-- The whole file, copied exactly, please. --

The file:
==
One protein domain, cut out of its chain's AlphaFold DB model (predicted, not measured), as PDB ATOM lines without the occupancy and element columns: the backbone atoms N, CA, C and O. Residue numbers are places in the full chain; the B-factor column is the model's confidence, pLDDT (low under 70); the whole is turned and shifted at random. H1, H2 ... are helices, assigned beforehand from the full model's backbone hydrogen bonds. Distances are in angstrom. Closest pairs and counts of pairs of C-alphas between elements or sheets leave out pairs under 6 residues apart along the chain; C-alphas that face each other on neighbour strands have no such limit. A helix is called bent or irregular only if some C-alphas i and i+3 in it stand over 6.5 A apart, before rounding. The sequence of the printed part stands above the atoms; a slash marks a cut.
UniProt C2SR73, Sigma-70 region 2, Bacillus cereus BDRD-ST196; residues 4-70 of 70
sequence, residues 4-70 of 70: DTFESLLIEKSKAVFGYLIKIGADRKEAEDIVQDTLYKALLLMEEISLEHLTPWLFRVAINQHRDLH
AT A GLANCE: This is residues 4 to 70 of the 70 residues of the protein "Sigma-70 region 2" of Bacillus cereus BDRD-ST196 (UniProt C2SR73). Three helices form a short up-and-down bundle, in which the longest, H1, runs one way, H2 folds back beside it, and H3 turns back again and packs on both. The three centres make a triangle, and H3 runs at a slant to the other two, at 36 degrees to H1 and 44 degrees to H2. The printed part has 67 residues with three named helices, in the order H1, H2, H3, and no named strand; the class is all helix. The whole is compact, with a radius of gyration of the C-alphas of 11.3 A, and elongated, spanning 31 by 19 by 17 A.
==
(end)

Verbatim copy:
One protein domain, cut out of its chain's AlphaFold DB model (predicted, not measured), as PDB ATOM lines without the occupancy and element columns: the backbone atoms N, CA, C and O. Residue numbers are places in the full chain; the B-factor column is the model's confidence, pLDDT (low under 70); the whole is turned and shifted at random. H1, H2 ... are helices, assigned beforehand from the full model's backbone hydrogen bonds. Distances are in angstrom. Closest pairs and counts of pairs of C-alphas between elements or sheets leave out pairs under 6 residues apart along the chain; C-alphas that face each other on neighbour strands have no such limit. A helix is called bent or irregular only if some C-alphas i and i+3 in it stand over 6.5 A apart, before rounding. The sequence of the printed part stands above the atoms; a slash marks a cut.
UniProt C2SR73, Sigma-70 region 2, Bacillus cereus BDRD-ST196; residues 4-70 of 70
sequence, residues 4-70 of 70: DTFESLLIEKSKAVFGYLIKIGADRKEAEDIVQDTLYKALLLMEEISLEHLTPWLFRVAINQHRDLH
AT A GLANCE: This is residues 4 to 70 of the 70 residues of the protein "Sigma-70 region 2" of Bacillus cereus BDRD-ST196 (UniProt C2SR73). Three helices form a short up-and-down bundle, in which the longest, H1, runs one way, H2 folds back beside it, and H3 turns back again and packs on both. The three centres make a triangle, and H3 runs at a slant to the other two, at 36 degrees to H1 and 44 degrees to H2. The printed part has 67 residues with three named helices, in the order H1, H2, H3, and no named strand; the class is all helix. The whole is compact, with a radius of gyration of the C-alphas of 11.3 A, and elongated, spanning 31 by 19 by 17 A.